3 Tips to Help Make You a Better Blogger
“Oh, I read it on some blog” does not have the same authority as “I read it in the Washington Post.” How do some forms of media get taken as truth while others have little to no credibility at all? In its beginning, many journalists considered blogging a joke (until they started doing it themselves). But no matter how much they despised it, they had to admit one thing, it changed journalism forever. Suddenly your fact checkers went from a handful to literally the world’s population; and not only could they figure out if you got it wrong, they had a platform to tell the world exactly how you messed up. Annoying right? You bloggers are just playing newspaper.
Writing is an art of consolidation and precision and one of my favorite things in the world, but it is not above credibility and accountability. The written word is powerful. It can start wars, heal atrocities and open eyes. My favorite anecdote that displays this is about Abraham Lincoln and Harriet Beecher Stowe. Allegedly (in case some blogger proves to me that this isn’t historically accurate) upon meeting her, the president said, “So you are the little woman who wrote the book that started this great big war.”
But I digress; so what does this have to do with you as a blogger? The fact is that as a blogger you have the power of words at your fingertips, you have access to all the words that the New York Times does, what you don’t have is an audience that takes you seriously. Bloggers have to take ownership of that and excuse me, but stop writing inferior material. Just because you aren’t publishing under a masthead doesn’t give you the right to profusely create typos, misconstrue facts and take 3 paragraphs to actually get to the point….
The Point: If bloggers of all types: personal, corporate, B2B, B2C want to be taken seriously as writers, start taking yourselves seriously. Start checking out facts and stop orating. Write as if someone is going to read it; if you do then they actually might. Blogs are not for propaganda, Emos or ranters. As you blog keep these 3 things in mind.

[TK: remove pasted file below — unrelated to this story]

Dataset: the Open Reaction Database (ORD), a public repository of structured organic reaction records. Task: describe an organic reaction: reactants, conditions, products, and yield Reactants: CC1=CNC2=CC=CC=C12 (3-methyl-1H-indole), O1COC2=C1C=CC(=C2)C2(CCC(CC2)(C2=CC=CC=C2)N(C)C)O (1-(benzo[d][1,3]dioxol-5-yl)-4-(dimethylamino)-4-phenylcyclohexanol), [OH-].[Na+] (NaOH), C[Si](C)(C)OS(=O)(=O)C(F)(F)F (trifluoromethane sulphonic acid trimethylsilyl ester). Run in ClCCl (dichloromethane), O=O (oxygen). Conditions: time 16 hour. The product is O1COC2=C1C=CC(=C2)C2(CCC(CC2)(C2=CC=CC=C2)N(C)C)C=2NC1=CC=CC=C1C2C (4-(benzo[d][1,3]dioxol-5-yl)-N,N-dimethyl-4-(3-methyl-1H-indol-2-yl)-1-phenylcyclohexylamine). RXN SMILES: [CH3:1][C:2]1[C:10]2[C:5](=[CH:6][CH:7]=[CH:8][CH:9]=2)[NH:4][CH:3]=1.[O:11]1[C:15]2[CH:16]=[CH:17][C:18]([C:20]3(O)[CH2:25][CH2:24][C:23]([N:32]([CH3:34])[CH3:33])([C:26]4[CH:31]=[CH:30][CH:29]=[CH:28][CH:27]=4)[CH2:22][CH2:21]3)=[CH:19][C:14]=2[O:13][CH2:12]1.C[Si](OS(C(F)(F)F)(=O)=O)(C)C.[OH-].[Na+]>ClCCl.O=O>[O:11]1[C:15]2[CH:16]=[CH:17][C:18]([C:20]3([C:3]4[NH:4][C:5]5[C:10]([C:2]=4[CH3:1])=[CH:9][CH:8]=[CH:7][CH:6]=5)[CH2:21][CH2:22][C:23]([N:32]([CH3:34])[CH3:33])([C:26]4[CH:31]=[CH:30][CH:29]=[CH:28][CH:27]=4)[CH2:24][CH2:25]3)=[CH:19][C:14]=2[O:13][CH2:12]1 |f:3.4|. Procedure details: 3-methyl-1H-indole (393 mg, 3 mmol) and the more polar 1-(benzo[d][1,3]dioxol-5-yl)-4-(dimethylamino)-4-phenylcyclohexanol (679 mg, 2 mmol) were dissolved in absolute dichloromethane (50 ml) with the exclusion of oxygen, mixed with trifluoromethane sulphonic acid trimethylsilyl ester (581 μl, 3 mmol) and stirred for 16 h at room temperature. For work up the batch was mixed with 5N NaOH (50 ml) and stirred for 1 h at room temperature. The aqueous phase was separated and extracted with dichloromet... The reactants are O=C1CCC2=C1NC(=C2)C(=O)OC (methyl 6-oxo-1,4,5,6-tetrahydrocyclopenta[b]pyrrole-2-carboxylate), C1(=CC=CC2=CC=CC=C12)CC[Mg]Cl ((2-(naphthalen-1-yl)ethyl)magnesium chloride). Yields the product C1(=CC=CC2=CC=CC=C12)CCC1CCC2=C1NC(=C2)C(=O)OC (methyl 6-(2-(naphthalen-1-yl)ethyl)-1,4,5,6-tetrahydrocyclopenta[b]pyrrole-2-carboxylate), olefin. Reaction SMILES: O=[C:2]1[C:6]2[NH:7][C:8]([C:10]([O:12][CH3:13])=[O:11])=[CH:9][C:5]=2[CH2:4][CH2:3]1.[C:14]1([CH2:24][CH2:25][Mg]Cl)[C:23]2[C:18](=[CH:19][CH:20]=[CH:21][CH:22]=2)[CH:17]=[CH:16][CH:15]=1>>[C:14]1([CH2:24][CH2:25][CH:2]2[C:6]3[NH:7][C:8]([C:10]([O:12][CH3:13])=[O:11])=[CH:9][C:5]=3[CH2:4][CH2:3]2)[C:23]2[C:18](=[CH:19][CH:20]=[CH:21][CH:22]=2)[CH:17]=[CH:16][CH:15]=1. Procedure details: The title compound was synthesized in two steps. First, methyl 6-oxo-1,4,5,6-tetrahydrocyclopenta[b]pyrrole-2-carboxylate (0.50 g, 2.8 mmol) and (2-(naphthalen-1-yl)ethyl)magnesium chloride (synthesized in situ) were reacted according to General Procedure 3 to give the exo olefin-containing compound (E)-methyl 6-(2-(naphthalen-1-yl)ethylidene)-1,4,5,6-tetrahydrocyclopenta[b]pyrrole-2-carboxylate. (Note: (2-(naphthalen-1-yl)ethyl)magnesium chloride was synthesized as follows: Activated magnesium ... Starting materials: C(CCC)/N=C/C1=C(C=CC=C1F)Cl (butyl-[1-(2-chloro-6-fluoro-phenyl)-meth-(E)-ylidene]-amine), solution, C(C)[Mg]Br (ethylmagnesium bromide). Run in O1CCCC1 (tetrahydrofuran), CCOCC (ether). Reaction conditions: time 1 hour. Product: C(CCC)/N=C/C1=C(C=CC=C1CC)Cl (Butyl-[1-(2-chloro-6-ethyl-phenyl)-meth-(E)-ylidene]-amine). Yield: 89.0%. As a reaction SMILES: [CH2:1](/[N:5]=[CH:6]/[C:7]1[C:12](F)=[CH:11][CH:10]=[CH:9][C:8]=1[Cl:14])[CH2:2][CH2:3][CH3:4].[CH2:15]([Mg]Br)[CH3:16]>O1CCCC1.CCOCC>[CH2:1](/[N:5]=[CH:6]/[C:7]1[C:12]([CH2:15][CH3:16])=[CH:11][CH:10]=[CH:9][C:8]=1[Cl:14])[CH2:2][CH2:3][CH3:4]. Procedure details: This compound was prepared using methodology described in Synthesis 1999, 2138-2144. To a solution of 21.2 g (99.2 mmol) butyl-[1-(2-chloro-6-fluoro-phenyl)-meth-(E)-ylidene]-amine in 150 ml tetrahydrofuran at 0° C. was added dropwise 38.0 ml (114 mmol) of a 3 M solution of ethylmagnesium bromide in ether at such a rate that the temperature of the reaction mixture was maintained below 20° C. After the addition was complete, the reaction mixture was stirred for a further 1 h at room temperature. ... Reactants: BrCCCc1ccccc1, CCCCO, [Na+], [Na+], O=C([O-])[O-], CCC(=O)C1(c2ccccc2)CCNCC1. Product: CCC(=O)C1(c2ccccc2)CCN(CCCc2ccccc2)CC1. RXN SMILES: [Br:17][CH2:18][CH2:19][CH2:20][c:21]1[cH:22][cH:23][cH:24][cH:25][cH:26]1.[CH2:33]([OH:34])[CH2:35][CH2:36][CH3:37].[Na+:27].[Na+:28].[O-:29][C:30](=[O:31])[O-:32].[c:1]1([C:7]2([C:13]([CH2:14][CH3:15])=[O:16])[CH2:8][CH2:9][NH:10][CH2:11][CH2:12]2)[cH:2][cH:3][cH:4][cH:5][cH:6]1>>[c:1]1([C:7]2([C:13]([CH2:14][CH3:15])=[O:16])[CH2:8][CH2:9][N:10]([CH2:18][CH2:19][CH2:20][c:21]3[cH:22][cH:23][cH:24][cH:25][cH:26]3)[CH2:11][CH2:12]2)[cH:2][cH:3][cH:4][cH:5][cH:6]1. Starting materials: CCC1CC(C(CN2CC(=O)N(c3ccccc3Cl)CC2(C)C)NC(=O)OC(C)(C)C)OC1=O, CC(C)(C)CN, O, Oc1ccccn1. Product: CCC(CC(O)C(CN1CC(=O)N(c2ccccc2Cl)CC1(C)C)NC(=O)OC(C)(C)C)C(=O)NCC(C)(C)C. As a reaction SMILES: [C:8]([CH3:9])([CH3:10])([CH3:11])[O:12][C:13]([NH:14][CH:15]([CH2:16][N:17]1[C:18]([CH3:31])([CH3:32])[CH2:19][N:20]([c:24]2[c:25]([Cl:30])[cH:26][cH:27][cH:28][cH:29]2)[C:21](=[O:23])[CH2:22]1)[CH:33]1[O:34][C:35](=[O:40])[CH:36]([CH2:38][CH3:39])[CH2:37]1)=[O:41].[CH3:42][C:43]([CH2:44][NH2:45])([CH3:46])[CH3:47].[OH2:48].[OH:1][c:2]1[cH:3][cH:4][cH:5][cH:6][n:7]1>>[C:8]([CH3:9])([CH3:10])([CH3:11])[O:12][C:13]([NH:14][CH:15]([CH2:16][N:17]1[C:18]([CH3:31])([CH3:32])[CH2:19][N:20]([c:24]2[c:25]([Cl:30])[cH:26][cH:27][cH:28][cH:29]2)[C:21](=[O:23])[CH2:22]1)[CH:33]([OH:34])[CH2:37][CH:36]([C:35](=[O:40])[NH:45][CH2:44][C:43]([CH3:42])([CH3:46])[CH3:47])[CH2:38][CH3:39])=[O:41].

1. Get out of your head. Your mother is not your audience for your blog. You want to appeal to your mass audience. So get out of your head and into the heads of your readers. Make arguments that make sense to someone besides you. I struggle with this consistently. I think I am Herman Melville and that I can talk about waves for 8 pages and that everyone is still going to consider me a classic writer, one to be emulated. As much as I love setting the scene, people’s attentions spans are unfortunately short and they require a lot of stimuli. Be who you are and develop a voice, but don’t do it at the cost of your readership.
2. Get another pair of eyes. Whenever I see a typo in my favorite paper, The New York Times, it makes me so happy. Evil, I know but I just love when my heroes have flaws, it makes them so much more relatable. A world renowned paper like the Times has layers and layers of edits that their articles have the privilege of going through and some errors still slip by. Bloggers have an editor too, it’s called Spelling & Grammar check. We are mostly on our own, but the most powerful thing that you can do as a blogger is to get another pair of eyes and opinion on your article before you send it out into the world.
3. Get some facts in there. Everyone has an opinion and they are entitled to it. Thomas Jefferson said, “Where the press is free and every man able to read, all is safe.” (I am sure he meant every woman too, he just was trying to be terse.) So fly your freak flag high and have an unapologetic opinion, you have a right to be read. But in order to be taken seriously, your opinion must originate from some type of fact or very relatable experience. Be the expert on whatever you are writing about, and show your audience that they can and should believe you.
A quote by Daniel B. Beaulieu reads, “The casual conversational tone of a blog is what makes it particularly dangerous.” As bloggers, we must always remember that we are dangerous and you know what comes with great power.
Bloggers aren’t playing newspaper. We aren’t a newspaper and that means that we don’t owe anything to anyone, not an advertiser and not a network. We are the rogue writers. So let us take ownership of that and do our readers justice and capture all the news that is fit to blog.
Quinn Dawson is a content writer for Solutions 8, Arizona’s fastest growing internet marketing and web designer Phoenix firm offering effective social media, content creation and much, much more..